Our next ride will be dedicated to the life and many achievements of Tim Fischer.
I have special reason for this...
I dedicated our 2016 and 2018 Tour de Front rides to 3 of my forebears, 2 of whom fought and were wounded on the Western Front: my English Grandfather Henry Jackson and my Aussie Gt Uncle Ernest McKinnon of the 31st Battalion AIF.
The other is my Gt Grandfather Major Henry Krone, OIC of Emerald Hill (South Melbourne) Artillery through the 1860s.
Major Krone's life played out well before WW1 but allow me to share some more about him:
Born to an émigré Central-European Jewish family living in London's East End, Henry sailed to Port Phillip on the news of the gold rush, along with his two brothers, future postmaster Alfred Lionel and pioneering masseur, hypnotist, magnetic healer and electric shock therapist Maurice (sometimes alias Professor Leslie).
Henry joined the Victorian Volunteer Force as a gunner in 1855 and did well both in military and civilian life in colonial Melbourne, rising to be Registrar-General. Major Henry Krone and General John Monash have some common ground. Both were among the first Jewish-born officers of Australian forces. Both were promoted through the ranks to became majors in the Victorian Volunteer Force artillery garrisons. Krone at South Melbourne, Monash at North Melbourne. Krone was a generation before Monash and never had to fight a war. He did have some discipline issues however and was in a mess room punch-up that made front page news in 1870 Melbourne. And we're glad he didn't go to NZ to fight the Maoris.
The late, great and very Honorable Tim Fischer, former Deputy PM, is also a descendant of my Gt Grandfather Major Krone (we discovered the family connection to Tim in 2014). Tim is the son of my 2nd cousin, Ralph Fischer. We had some longer generation-gaps on my side of the family!
Tim is also a former Lieutenant and wrote a book on General John Monash ('Maestro John Monash'), campaigning for his posthumous promotion to Field Marshall!
So it is fitting that we dedicate our next ride to Tim.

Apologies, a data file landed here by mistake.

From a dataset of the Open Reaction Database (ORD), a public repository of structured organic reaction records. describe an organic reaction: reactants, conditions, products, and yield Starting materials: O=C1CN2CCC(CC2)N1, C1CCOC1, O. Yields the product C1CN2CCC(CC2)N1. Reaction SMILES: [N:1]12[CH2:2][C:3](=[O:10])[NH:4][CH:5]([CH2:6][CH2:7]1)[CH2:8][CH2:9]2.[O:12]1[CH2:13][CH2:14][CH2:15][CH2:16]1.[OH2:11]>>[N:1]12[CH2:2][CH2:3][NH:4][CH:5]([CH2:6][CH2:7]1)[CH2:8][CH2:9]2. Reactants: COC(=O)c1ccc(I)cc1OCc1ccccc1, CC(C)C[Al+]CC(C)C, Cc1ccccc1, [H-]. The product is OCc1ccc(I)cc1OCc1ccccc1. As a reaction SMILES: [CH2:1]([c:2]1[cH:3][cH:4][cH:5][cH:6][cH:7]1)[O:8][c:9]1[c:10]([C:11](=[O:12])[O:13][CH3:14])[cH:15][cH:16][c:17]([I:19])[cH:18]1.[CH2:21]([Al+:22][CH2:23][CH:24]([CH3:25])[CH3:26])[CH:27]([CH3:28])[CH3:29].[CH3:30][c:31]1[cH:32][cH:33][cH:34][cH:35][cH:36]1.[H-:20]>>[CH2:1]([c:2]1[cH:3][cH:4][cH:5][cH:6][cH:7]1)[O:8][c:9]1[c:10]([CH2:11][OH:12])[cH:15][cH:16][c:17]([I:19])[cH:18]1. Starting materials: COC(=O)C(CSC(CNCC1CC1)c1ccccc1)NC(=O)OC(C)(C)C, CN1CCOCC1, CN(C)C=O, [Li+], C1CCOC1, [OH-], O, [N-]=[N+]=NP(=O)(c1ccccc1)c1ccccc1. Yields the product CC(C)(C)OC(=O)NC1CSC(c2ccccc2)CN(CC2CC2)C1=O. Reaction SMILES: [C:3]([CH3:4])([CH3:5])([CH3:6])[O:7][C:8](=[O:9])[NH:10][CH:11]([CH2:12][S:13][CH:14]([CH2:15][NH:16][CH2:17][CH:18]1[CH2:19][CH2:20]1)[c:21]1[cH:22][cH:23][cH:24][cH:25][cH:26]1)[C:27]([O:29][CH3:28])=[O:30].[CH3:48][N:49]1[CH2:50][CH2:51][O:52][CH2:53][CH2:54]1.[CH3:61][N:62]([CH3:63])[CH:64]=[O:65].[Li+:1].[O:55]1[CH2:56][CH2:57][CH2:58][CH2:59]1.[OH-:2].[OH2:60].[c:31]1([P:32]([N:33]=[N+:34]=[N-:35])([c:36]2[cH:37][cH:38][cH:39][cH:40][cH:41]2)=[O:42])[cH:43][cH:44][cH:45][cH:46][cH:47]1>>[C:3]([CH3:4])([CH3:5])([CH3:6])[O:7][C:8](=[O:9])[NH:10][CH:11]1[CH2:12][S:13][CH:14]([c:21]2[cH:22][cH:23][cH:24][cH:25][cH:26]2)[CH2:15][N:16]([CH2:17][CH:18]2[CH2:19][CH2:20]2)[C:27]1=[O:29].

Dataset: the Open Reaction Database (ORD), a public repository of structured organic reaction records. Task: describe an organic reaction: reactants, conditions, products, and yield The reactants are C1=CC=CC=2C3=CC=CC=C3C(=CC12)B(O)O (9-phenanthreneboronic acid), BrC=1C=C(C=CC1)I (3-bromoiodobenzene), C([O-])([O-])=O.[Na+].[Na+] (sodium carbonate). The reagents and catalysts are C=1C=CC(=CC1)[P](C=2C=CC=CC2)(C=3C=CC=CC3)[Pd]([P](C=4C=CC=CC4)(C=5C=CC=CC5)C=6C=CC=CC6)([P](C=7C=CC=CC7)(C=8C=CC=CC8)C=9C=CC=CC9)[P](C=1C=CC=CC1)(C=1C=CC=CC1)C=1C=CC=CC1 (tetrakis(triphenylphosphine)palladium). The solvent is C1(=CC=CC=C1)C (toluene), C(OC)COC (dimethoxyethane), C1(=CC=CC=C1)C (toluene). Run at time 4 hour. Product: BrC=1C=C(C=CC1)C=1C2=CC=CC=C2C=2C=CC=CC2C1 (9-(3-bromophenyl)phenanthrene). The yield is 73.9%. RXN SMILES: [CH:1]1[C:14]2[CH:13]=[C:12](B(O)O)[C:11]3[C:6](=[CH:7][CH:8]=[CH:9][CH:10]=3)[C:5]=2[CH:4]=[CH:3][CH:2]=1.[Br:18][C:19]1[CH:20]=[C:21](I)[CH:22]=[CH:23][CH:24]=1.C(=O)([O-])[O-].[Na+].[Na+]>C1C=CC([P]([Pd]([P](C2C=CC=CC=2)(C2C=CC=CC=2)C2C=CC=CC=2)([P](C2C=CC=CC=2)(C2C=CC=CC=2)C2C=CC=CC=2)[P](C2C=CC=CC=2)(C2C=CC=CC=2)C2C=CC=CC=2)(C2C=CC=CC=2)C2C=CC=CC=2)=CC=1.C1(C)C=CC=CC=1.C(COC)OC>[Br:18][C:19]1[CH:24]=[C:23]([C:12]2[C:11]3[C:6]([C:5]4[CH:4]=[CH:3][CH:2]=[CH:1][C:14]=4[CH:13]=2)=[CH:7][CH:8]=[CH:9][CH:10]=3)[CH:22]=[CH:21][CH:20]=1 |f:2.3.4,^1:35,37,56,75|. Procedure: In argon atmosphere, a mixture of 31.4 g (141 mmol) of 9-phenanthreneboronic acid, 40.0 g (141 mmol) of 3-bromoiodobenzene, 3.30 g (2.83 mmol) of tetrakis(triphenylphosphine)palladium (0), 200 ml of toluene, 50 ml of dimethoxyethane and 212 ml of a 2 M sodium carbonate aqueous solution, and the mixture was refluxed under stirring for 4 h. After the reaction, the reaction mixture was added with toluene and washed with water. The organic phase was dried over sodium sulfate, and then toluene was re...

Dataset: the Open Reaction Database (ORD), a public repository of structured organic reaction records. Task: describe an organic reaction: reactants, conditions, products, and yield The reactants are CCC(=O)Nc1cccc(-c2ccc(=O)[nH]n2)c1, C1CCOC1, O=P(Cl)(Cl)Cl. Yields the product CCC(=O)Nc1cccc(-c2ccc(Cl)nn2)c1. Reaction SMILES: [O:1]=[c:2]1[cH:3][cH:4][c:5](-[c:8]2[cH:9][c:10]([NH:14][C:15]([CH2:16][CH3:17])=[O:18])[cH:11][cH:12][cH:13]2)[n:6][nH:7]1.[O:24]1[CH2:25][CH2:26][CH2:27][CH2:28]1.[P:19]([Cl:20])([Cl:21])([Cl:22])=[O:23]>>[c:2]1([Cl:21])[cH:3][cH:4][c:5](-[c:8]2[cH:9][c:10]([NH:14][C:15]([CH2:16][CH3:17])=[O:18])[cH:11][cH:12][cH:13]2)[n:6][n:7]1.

I was privileged to meet Tim a number of times and on the last occasion enjoyed most of an hour in March 2019 and bantered an idea for a 'National Hall of Shambles' that would be like a museum of major Aussie blunders (where we could all "learn from our mistakes")
Knowing Tim also liked chess, I'd been trying for a few years to get him to the board - I never did but he was chuffed when I found out we shared a first cousin (2-3 x removed), Antony Guest, who was a leading English master in the 1880s, playing against the world's greats.
I wore the slouch hat - as an army reservist for 4 years - with 4th Field Engineering Regiment (Gladesville) and 3rd Royal NSW Regiment (Wagga) in 1979-83. My service came to an end when our crusty CSM (who was 'Regular Army') insisted I get a discharge before travelling across China and the USSR on my way to Europe! There I cycle-toured Northern France and Belgium, my first encounters with WW1 Western Front sites.
I am proud to present the Tour du Front - however WW1 was all up an unbelievably horrific and senseless carnage of mostly shell-slinging.
Technically, warfare was changing: new machine-guns, new heavy artillery, new aircraft, new tanks, new gases, new subs, new ships and new mines.
New tinned food made feeding troops possible all year.
New reinforced concrete made stronger fortifications.
New motorised trucks, buses, train transport and ocean liners made it possible to move tens and hundreds of thousands of troops like never before.
New communications made co-ordination easier.
Many diseases that previously ravaged armies were understood and measures applied to prevent them.
However in September and October 1918 the Spanish flu wiped out so many troops in a few weeks to become one of the biggest killers. 50% of US Army deaths were from disease, 43% were through fighting (is being shelled 'fighting'?). All armies on the Western Front lost tens of thousands to the pandemic. Morale hit rock-bottom and already in retreat, Germany declared they'd had enough and it was all over.
But without the world-changing WW1, history would have followed another course.
For a final thought, without WW1 it's fair to say we'd all NOT be here today - the world would be populated by a different set of people!